Read Along with Faye is back for the 2017 Sirens Reading Challenge! Each month, Sirens communications staff member Faye Bi will review and discuss a book on her journey to read the requisite 25 books to complete the challenge. Titles will consist of this year’s Sirens theme of women who work magic. Light spoilers ahead. We invite you to join us and read along!
Happy January, dear Sirens. This month, I chose to read Sarah McCarry’s All Our Pretty Songs, which I knew very little about, but found quickly able to absorb the lush prose and evocative setting of the Pacific Northwest. Featuring an intentionally (I think) unnamed narrator, McCarry’s novel is a modern Orpheus and Eurydice retelling fused with sex, drugs and rock and roll—but is ultimately about friendship and love, though not the way one might suspect.
Our narrator has spent her whole life taking care of her best friend Aurora, whose rock star father à la Kurt Cobain died in a drug overdose. While the narrator believes herself unremarkable and tomboyish, Aurora is volatile as she is beautiful, the “it” party girl. We spend a lot of time learning the backstory of these two friends-practically-sisters. The unconventional family unit of Aurora, our narrator and their mothers (who have an incredible amount of painful baggage) was fascinating to read. When a talented musician named Jack enters their lives, he draws the attention of an otherworldly, skeleton-like music mogul named Minos who can grant him the success of his dreams. Our narrator falls in love with Jack; Aurora also attracts Minos’s attention—Minos who may also have had something to do with her father’s suicide.
One thing I can appreciate about All Our Pretty Songs is the way it blurs reality and metaphor. What is real, what is myth, and what is drug-induced hallucination? I confess I spent much of it lost in the prose, which was full of detail, oftentimes vague and occasionally meandering. I also confess this is a type of book I don’t connect personally with, having grown up as a goody-two-shoes with overbearing parents. I’m not sure that “scrappy, gritty YA” is something I can judge either, as I don’t know what’s authentic or what’s trying too hard, with its pulsing party scene (drinking, drugs, casual sex)—maybe this doesn’t even matter.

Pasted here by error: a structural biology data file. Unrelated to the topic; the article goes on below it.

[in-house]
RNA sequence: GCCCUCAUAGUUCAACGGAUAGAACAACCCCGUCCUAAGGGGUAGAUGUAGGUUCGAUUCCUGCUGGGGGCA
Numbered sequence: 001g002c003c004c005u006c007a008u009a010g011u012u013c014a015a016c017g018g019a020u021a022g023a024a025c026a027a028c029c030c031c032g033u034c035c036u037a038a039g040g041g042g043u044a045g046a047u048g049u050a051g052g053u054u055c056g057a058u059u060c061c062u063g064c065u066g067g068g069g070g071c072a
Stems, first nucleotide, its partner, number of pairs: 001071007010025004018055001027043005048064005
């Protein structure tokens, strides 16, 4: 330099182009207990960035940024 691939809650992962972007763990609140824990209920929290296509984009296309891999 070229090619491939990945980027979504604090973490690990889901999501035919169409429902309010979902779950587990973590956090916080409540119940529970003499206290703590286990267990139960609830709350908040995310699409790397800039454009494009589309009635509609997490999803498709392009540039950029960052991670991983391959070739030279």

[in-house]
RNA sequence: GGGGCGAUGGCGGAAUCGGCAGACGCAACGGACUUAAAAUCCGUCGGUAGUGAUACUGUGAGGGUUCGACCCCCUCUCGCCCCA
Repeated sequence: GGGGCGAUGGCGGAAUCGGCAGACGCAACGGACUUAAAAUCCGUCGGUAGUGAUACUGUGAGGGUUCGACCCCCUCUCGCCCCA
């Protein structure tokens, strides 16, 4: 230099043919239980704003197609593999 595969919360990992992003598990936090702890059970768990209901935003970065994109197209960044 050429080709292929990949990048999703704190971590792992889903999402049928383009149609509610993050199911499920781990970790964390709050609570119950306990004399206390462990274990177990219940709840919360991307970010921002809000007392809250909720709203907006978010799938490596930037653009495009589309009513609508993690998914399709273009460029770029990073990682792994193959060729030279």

But the easy thing to appreciate about All Our Pretty Songs is the characterization. Our narrator’s relationship with Cass, her mother is superbly fraught and complicated. I can’t decide if the narrator’s friendship with Raoul is mutually flourishing or not, but he was so great I don’t even care. But most of all, ballsy narrator is ballsy in doing her best to rescue Jack and Aurora in this trance-y otherworldly underworld. (Spoiler, this is an Orpheus and Eurydice retelling; it doesn’t end happily). But this is easily one of the best passages:
I came here for my lover and the girl who is my sister, and they were mine before anyone else tried to take them from me, before this bony motherfucker showed up on my stoop and let loose all the old things better left at rest. Jack I will let go; Jack is on his own, now. But I will die before I leave Aurora down here.
That kind of sentiment deserves a fist pump don’t you think? And what’s great is that it seems to be a running theme in the other two books in the Metamorphoses series. Dirty Wings explores the story of Maia and Cass, Aurora and our narrator’s mothers, and I’ve heard extraordinary things about About A Girl. Time to get to it.
Next Month: Revenge of the Mooncake Vixen by Marilyn Chin
Faye Bi works as a book publicist in New York City, and is a member of the Sirens communications team. She’s yet to read an immigrant story she hasn’t cried over, and is happiest planning nerdy parties, capping off a long run with brunch, and cycling along the East River.